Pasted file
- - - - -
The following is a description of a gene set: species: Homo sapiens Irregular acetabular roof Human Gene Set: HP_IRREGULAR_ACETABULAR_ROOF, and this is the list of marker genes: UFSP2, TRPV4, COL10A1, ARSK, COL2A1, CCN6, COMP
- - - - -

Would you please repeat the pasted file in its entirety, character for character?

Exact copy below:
The following is a description of a gene set: species: Homo sapiens Irregular acetabular roof Human Gene Set: HP_IRREGULAR_ACETABULAR_ROOF, and this is the list of marker genes: UFSP2, TRPV4, COL10A1, ARSK, COL2A1, CCN6, COMP